As you waited on the deck of the University Bridge, staring out at Portage Bay as a tall vessel passed through the open bridge deck, you probably did not spend any time thinking about the computer system that helps operate the bridge openings. But if you had, you probably would have assumed there were sophisticated systems at work.
You would have been wrong.
It turns out, the bridge operates in part using a Compaq 8080 running MS-DOS and using 5.25″ floppy disks, the Seattle Times reports.
Well, this week, the city is updating the bridge’s electronic systems, including hundreds of wires, circuits and, yes, the trusty Compaq. Due to the work, bridge openings may last ten minutes instead of the normal five. So be prepared for some extra wait time.
Maybe if you ask nicely, the bridge operator will let you inside for a quick game of Oregon Trail while you wait.
21 responses to “No more 5.25″ floppy disks: University Bridge openings will take longer as city updates computer, wiring”
Now you tell me! ;)
I was stuck in that mess, last Monday afternoon…
When a ship approaches, you run Raise.bat, eh?
The white-bearded guy I talk to in the mirror tells me DOS and 8080s are sophisticated. Now where did I put the darn razor?
Picturesque opening sentence, but as someone whose been waiting on my bike for the University Bridge to lower since third grade (no, not continuously!) I must point out that there is no view of Lake Washington from the University Bridge. (Unless you’re about forty feet tall…)
Portage Bay on one side, Lake Union on the other.
You got me. :-)
I’m never going to win the All Ages and Abilities as appropriate standard for cycling facilities fight here (I’m not sure that’s a standard we should be striving for…) (which I recognize is a little ironic because I really did bike form Capitol Hill to the U District all the time as a kid) but at least I get a couple geographical nerdiness points.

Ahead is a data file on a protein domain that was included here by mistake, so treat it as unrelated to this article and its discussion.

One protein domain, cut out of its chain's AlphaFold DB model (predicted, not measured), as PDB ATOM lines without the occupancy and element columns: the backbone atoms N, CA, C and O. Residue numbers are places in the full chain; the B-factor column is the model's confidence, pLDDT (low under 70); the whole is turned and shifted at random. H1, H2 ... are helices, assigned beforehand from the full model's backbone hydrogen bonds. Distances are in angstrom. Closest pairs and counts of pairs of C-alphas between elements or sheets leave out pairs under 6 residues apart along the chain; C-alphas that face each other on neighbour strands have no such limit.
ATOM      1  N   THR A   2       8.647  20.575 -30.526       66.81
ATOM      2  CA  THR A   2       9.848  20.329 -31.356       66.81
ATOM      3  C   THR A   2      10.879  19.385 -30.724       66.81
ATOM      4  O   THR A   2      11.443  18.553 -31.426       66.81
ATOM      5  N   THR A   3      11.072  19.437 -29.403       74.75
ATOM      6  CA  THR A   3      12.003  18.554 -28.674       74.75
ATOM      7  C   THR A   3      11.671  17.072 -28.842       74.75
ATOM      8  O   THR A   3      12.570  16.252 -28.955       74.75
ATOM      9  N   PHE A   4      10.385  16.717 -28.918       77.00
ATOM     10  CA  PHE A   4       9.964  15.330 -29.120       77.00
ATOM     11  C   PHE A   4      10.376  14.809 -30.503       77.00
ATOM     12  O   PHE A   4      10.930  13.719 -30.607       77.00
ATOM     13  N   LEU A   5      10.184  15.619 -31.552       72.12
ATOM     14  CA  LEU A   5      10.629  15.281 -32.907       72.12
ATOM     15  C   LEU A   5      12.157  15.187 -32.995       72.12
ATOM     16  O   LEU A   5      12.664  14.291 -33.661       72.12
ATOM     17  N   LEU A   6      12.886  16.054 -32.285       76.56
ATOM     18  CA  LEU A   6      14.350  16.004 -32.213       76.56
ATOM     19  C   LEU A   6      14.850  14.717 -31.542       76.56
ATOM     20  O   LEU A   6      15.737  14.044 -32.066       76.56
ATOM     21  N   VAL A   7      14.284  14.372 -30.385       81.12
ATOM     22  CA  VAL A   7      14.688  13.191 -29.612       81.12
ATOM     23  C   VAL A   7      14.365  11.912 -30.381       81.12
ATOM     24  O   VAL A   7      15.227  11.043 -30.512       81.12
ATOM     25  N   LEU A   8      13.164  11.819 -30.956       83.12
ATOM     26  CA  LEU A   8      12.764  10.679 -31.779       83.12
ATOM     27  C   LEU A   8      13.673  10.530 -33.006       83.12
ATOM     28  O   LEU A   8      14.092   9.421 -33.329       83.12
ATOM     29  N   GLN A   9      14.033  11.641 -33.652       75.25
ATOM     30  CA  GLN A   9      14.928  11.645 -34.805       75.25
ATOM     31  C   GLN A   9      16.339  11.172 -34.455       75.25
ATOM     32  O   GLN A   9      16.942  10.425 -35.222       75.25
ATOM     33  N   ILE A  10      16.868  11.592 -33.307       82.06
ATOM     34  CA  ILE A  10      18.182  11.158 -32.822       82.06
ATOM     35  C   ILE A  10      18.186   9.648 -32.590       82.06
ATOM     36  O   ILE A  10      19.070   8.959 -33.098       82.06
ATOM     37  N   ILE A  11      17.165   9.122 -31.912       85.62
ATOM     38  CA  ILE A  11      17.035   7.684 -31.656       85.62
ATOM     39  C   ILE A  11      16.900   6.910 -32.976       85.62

Keep up the good and much needed work, and thanks!
5 1/4 inch drives. Mike Lindblom is conflating two drive types.
Man, I’m getting all kinds of details wrong today. Fixed it!
Another detail might probably be that the Compaq machine is a 8088 or 8086. Since MS-DOS is a 16 bit Operating System it never ran on the 8080 CPU. So assuming 8080 is not a historic Compaq model designation (I couldn’t find it) that might need to be changed as well. ;)
I have yet a few 5 1/4 floppies here : http://imgur.com/cw4wq9O
You may say these systems aren’t “sophisticated” but let’s all remember that these systems lasted all these years until today.
I believe that in itself is a major feat!
[…] bridge in Seattle still operates on a 1980s Compaq 8080 running MS-DOS and using 5.25″ floppy disks but is upgrading this […]
If you need 5.25″ disk drives or floppy disks, let me know. I’ve new ones ready for your use.
You assumed wrong Tom. I assumed raising and lowering the bridge involved a large ratcheting lever and gears. I’m a little shocked to hear that computers were even involved. I honestly wouldn’t have been a bit surprised if you told me a hamster wheel was involved.
Rather than update (given that the system has been working pretty well for decades), they could replace it with a $35 Raspberry Pi and emulate the whole old PC (drives and all) via DOSBox…
And this is why COBOL still exists to this day.
People would be very surprised that this is the norm more than not.
Quite simply, The “benefit” to “upgrading” such control computer systems is usually a negative:
1. The new systems OS may not work with the old code.
2. The old system was perfectly functional. A computer that controls a bridge does NOT :
a. need to be faster (the bridge is slow after all),
b. internet capable – so it can get hacked?
3. reliability is the most important aspect of any system. New components / software means testing esp. for something that can cause injury or death if there is a failure.
If it’s a Compaq, it’s an 8086, not an 8080. Compaq never made any 8080s, and MS/DOS doesn’t run on them.
Other than the floppy, maybe, it’s pretty reliable stuff, as evidence shows.
I guess my old-time geek is showing, but I’ll join the chorus.. 8080 mostly ran CP/M, and never ran MS-DOS.
You have died of dysentery (waiting for the University Bridge).